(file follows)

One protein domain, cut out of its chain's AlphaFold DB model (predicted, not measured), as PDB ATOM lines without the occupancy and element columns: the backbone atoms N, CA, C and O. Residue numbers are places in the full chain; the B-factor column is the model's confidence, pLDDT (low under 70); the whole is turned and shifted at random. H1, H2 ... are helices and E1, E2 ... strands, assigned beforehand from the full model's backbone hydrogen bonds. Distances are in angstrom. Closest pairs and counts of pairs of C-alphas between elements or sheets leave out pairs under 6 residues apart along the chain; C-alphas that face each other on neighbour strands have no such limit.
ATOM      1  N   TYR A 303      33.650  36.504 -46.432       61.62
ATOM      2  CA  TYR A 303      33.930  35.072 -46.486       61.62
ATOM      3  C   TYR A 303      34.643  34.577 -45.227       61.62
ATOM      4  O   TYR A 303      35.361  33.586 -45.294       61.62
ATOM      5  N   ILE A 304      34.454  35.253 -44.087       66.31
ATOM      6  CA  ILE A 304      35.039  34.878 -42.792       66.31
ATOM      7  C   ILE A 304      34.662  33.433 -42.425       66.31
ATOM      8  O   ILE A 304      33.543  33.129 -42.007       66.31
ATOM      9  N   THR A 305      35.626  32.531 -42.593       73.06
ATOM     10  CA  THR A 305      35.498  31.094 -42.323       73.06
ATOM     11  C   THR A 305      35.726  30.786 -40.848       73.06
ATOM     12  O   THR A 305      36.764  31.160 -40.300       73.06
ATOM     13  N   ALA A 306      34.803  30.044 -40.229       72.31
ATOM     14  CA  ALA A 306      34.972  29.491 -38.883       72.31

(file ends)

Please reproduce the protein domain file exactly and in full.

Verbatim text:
One protein domain, cut out of its chain's AlphaFold DB model (predicted, not measured), as PDB ATOM lines without the occupancy and element columns: the backbone atoms N, CA, C and O. Residue numbers are places in the full chain; the B-factor column is the model's confidence, pLDDT (low under 70); the whole is turned and shifted at random. H1, H2 ... are helices and E1, E2 ... strands, assigned beforehand from the full model's backbone hydrogen bonds. Distances are in angstrom. Closest pairs and counts of pairs of C-alphas between elements or sheets leave out pairs under 6 residues apart along the chain; C-alphas that face each other on neighbour strands have no such limit.
ATOM      1  N   TYR A 303      33.650  36.504 -46.432       61.62
ATOM      2  CA  TYR A 303      33.930  35.072 -46.486       61.62
ATOM      3  C   TYR A 303      34.643  34.577 -45.227       61.62
ATOM      4  O   TYR A 303      35.361  33.586 -45.294       61.62
ATOM      5  N   ILE A 304      34.454  35.253 -44.087       66.31
ATOM      6  CA  ILE A 304      35.039  34.878 -42.792       66.31
ATOM      7  C   ILE A 304      34.662  33.433 -42.425       66.31
ATOM      8  O   ILE A 304      33.543  33.129 -42.007       66.31
ATOM      9  N   THR A 305      35.626  32.531 -42.593       73.06
ATOM     10  CA  THR A 305      35.498  31.094 -42.323       73.06
ATOM     11  C   THR A 305      35.726  30.786 -40.848       73.06
ATOM     12  O   THR A 305      36.764  31.160 -40.300       73.06
ATOM     13  N   ALA A 306      34.803  30.044 -40.229       72.31
ATOM     14  CA  ALA A 306      34.972  29.491 -38.883       72.31